Run an opcode at the end of current event


defer runs an opcode as the last action of a given event, during the process of being deallocated. This can be used together with opcodes which release resources back which are being used during the event. At the moment defer works only with builtin opcodes. For complex release actions, it is nonetheless possible to bundle the actions in a separate instrument and use schedule together with defer (or simpler, use atstop instead).

Any arguments passed after the name of the opcode (which must be within quotations) are passed directly to the opcode itself. Notice that only opcodes without output make sense in this context. Useful opcodes are print, prints, pool_push, dict_free, etc

Release time vs deinit time

The event is not scheduled at release time (see below "Release time vs Deinit time") but at the moment the note is freed.

Release time is when the note is within its release phase, which will only happen if the note has an envelope with a release segment (like linsegr), or if it has setup extra time with xtratim. The opcode release can be used to query if the current note is being released. The instrument keeps running in release phase as long as the release part of the envelope is finished or the extra time allocated via xtratim is through.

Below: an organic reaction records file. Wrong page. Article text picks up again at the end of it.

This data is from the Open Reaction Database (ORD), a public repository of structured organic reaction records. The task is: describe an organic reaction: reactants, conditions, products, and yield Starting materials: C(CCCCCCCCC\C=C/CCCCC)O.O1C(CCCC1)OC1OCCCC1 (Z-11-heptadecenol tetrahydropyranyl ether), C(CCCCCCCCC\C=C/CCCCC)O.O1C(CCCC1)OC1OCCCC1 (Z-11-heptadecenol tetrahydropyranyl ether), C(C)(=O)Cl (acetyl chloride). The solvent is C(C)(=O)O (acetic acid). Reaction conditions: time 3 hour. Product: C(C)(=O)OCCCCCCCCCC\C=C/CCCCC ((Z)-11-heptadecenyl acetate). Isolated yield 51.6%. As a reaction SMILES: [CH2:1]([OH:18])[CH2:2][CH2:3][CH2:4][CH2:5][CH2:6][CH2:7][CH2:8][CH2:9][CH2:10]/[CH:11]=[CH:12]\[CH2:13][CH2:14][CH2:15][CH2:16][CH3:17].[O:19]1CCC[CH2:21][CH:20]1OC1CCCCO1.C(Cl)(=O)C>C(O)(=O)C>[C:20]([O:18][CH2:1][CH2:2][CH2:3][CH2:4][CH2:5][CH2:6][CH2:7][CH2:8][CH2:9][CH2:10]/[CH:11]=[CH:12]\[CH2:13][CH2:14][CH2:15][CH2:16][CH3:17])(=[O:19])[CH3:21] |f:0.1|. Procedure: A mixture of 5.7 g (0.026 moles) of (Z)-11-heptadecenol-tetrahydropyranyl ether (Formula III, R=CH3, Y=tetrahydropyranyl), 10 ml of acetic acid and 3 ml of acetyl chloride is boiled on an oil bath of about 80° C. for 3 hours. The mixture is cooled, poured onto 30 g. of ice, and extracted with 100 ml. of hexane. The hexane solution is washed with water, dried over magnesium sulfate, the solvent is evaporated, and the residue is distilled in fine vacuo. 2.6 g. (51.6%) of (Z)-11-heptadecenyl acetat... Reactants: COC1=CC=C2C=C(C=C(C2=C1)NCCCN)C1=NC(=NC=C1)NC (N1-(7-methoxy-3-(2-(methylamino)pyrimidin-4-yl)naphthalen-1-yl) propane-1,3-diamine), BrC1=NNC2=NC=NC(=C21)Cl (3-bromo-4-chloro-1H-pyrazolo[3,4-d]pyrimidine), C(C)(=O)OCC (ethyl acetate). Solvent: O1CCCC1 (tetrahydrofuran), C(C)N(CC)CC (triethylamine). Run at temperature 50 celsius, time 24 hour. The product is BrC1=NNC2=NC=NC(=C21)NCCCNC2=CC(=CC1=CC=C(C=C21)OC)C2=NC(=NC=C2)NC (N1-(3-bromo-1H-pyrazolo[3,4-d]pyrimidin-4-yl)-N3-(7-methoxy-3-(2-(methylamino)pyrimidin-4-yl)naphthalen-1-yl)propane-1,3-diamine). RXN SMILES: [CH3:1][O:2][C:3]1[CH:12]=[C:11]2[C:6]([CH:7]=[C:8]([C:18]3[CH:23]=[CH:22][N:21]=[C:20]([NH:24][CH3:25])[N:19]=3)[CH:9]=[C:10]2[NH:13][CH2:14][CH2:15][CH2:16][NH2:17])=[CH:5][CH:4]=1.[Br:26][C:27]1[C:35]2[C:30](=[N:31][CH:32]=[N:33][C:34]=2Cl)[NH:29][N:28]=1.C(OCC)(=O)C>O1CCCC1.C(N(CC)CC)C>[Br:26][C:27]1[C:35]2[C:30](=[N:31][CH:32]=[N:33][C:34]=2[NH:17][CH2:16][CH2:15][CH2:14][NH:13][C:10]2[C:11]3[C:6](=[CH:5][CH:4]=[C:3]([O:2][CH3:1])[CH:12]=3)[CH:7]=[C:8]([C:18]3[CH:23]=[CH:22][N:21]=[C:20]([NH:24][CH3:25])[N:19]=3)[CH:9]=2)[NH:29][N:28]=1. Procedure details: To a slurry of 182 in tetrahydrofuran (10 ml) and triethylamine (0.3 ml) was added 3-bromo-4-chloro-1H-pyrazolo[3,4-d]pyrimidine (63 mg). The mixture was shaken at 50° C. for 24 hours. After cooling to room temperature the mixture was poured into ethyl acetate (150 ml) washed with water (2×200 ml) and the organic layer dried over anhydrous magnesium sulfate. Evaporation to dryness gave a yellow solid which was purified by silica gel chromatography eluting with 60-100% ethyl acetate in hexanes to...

Deinit time is the moment the note is actually being freed, so the instrument is not running anymore at this point.


defer Sopcode, [arg1, arg2, ...]


defer evaluates at init time but acts at deacllocation time. The arguments passed are evaluated at deallocation time


  • Sopcode: the name of the opcode to defer
  • args: any args (i, k, S) are passed to the opcodes. They are evaluated at deallocation time.

Execution Time

  • Init
  • Deallocation




sr     = 44100
ksmps  = 64
nchnls = 2
0dbfs  = 1

;; Example 1
instr 1
  printk2 timeinsts()
  ;; this will be called at the end of this instrument
  defer "event_i", "i", 2, 0, 1, 93

instr 2
  print p4

instr example1
  schedule 1, 0, 0.1

;; -------------------------------------------
;; Example 2

instr 10
  idict dict_new "*sf", "foo", 100, "bar", 200
  ;; delete this key at the end of the note
  defer "dict_set", idict, "foo"
  dict_print idict
  schedule 11, 0.5, 1, idict

instr 11
printf "Instr 11 \n", 1
  idict = p4
  ;; by now the dict should have deleted the key "foo"
  dict_print idict

instr example2
  schedule 10, 0, 1

schedule "example2", 0, 0.1


e 3
; f0 3600


See also


Eduardo Moguillansky, 2019